In the last couple of days I've done some interesting experiments with digital imagery -- interesting in that as I often do, I've been mixing metaphors...or in this case, doing things "you're not supposed to do." AKA, breaking the "rules" for how products are supposed to be used.
This third image in this first series, just below this block of text, is a photo of an early quilt, Skipping Stones. I took a lot of images of this quilt, and one in particular intrigued me. That image is just above -- a piece of a photo, cropped, blown up, digitized. I've printed this image on several kinds of fabric and used pieces of it in other quilts.
The image on top is of a piece of linen I just printed with the same image on my Canon ink jet printer. This time the image was printed on a sheet of Lasertran and then transferred to the fabric with a 50/50 mix of acrylic matte medium and water. The medium was brushed on the fabric with an even coat, the printed side of the Lasertran was turned over onto the medium, and the image was burnished onto the wet fabric.
The mixed metaphor part of this is that Lasertran is made to be used with laser copies and this version of Lasertran was meant to be used on silk. Normally the way you use the product is that you iron the printed image on your fabric with a hot iron, then you soak the fabric face down in a pan of water until the backing paper falls off, then carefully lift the silk out of the water and iron again until it's dry. Lasertran has never worked for me...although truth be told, I've never tried it with laser color copies -- they're too expensive, I have to go elsewhere to have prints made, etc., etc.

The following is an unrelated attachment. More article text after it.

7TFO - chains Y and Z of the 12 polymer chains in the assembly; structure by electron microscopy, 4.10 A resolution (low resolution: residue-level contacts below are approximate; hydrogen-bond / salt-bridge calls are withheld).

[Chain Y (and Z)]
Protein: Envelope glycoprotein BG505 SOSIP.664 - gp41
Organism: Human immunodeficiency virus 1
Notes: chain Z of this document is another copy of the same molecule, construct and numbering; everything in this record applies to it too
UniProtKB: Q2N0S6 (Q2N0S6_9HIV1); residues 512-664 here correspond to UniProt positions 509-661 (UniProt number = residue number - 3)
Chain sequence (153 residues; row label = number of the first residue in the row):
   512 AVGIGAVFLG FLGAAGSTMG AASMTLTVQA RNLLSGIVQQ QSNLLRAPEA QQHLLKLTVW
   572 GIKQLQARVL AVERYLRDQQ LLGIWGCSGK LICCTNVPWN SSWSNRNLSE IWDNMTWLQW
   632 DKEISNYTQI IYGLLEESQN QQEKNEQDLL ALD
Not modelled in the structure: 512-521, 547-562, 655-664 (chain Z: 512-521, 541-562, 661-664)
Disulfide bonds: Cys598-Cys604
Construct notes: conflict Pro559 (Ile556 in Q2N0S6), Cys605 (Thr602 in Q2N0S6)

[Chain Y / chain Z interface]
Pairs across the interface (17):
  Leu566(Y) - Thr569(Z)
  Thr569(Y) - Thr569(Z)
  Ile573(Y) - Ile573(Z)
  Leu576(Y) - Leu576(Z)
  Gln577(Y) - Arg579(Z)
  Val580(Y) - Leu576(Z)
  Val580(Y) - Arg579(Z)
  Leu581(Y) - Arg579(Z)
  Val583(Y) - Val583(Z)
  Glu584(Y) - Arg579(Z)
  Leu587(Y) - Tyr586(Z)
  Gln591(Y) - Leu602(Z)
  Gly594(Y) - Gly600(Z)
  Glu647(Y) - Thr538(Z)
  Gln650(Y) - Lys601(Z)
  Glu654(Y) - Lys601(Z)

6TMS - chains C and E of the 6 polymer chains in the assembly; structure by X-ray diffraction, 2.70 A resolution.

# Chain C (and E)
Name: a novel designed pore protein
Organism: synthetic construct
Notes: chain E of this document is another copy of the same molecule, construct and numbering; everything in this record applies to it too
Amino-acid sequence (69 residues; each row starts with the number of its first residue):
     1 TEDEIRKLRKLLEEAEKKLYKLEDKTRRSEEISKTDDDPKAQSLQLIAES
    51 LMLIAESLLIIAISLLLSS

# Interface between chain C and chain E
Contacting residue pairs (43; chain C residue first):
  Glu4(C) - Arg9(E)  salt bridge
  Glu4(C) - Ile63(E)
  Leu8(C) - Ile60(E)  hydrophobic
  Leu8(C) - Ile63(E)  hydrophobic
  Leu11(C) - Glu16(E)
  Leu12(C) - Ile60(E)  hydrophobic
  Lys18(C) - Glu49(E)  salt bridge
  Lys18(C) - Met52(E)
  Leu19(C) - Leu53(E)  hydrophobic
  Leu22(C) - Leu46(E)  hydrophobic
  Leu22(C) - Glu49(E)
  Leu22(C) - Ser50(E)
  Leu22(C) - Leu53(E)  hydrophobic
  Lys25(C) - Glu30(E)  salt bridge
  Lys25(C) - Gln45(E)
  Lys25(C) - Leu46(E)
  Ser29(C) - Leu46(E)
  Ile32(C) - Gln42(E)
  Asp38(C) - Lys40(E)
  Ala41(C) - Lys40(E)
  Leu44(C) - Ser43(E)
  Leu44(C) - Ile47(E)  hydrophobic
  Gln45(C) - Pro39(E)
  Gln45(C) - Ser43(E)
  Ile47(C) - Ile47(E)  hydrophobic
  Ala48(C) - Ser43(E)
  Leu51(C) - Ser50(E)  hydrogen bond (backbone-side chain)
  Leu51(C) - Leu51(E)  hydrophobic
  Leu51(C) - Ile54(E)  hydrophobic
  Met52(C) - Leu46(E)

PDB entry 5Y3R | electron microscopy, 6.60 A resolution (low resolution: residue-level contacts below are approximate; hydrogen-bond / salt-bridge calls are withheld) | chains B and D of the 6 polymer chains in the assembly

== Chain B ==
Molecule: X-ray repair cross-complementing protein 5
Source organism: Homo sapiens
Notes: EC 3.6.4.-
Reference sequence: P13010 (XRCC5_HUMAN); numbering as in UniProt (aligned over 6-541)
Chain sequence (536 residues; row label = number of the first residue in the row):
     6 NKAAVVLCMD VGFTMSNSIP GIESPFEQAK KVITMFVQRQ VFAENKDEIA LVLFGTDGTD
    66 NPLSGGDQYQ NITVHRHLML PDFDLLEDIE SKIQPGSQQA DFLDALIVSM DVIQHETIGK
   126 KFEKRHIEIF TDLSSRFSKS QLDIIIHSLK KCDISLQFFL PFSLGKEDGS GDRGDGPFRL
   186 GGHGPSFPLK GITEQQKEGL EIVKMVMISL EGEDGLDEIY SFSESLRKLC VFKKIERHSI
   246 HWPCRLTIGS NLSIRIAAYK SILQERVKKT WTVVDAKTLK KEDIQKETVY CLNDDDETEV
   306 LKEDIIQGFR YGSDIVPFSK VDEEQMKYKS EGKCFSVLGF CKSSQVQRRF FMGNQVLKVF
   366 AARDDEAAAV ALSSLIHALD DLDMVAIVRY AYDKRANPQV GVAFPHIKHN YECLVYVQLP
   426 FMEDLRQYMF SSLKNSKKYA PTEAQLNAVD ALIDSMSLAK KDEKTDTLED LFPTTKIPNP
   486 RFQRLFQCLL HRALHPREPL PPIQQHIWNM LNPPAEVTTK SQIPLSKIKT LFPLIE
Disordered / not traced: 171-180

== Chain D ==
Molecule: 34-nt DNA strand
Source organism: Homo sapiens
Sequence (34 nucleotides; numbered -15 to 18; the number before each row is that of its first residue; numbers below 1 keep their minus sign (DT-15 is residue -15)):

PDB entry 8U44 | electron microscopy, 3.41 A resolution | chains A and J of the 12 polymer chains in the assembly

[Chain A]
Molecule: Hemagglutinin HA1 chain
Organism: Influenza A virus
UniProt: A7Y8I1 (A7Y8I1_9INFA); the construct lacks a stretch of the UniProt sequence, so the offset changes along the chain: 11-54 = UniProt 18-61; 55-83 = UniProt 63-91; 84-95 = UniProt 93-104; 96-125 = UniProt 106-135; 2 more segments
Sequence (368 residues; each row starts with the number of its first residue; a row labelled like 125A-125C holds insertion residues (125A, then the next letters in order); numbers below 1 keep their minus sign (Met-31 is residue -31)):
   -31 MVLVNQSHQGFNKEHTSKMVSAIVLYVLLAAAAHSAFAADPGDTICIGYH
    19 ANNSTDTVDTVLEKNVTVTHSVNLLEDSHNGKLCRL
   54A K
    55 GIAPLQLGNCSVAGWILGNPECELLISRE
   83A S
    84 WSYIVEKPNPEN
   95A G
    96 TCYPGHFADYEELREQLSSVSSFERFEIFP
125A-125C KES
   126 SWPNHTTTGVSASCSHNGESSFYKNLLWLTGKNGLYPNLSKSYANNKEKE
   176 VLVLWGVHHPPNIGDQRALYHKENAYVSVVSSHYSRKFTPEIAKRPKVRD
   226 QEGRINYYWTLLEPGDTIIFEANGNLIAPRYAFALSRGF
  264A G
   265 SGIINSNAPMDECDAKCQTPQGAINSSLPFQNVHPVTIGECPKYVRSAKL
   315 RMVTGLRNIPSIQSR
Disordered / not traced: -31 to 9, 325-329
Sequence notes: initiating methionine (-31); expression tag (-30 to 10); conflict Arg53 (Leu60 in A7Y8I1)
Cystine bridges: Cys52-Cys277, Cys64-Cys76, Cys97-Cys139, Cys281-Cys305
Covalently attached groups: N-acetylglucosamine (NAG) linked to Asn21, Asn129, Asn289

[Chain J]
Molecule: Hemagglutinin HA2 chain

So I've kind of been wanting to use this stuff up by trying any which way I could to get the printed image from the Lasertran onto fabric. The result: transferring to fabric with acrylic medium worked better than I imagined and I'm happy with the final image on fabric.
Another product I tried this week is T.A.P., or Transfer Artist Paper. This stuff enables you to print an image onto a sheet of coated paper, turn the image over onto fabric, and iron on hot until the image has transferred from the paper to the fabric. The result was so bad, I threw it away! My apologies to Lesley Riley who developed T.A.P., but it just didn't work for me. The ink colors shifted quite a bit from what they should have been, not all of the image transferred to the fabric despite the amount of heat, and the fabric was stiff with the plasticky feeling that image transfers often -- usually -- have.
I did a second experiment, though, with Lasertran. After the image was printed, instead of transferring it to fabric treated with acrylic medium, I transferred it to a piece of fabric that I had previously treated with Bubble Jet Set. In lieu of medium, I sprayed the dry fabric until it was damp, turned the image side of the Lasertran onto the fabric, and burnished. The resulting image is rather ghost-like, but it still works for me. And the fabric is mildly stuff, but not as much as with medium.
The top piece of this set is the Lasertran to bubble-jet-setted fabric, the image below is my original digital image of discharged fabric with minor manipulations including a sepia filter in Photoshop Elements.
And the bottom image is of the quilt that the original discharged fabric became.
A caveat ~ burnishing is very hard on the upper body. It definitely hurt my wrists, hands and arms because of the pressure necessary to get the image to release from the backing and adhere to the fabric. And one transfer can require 10 or more minutes of burnishing.
Upshot: I still vastly prefer Bubble Jet Set for digital imagery. But I'm glad to have options in my toolbag.
Friday and Saturday's Sketchbook collages are on my collage Page.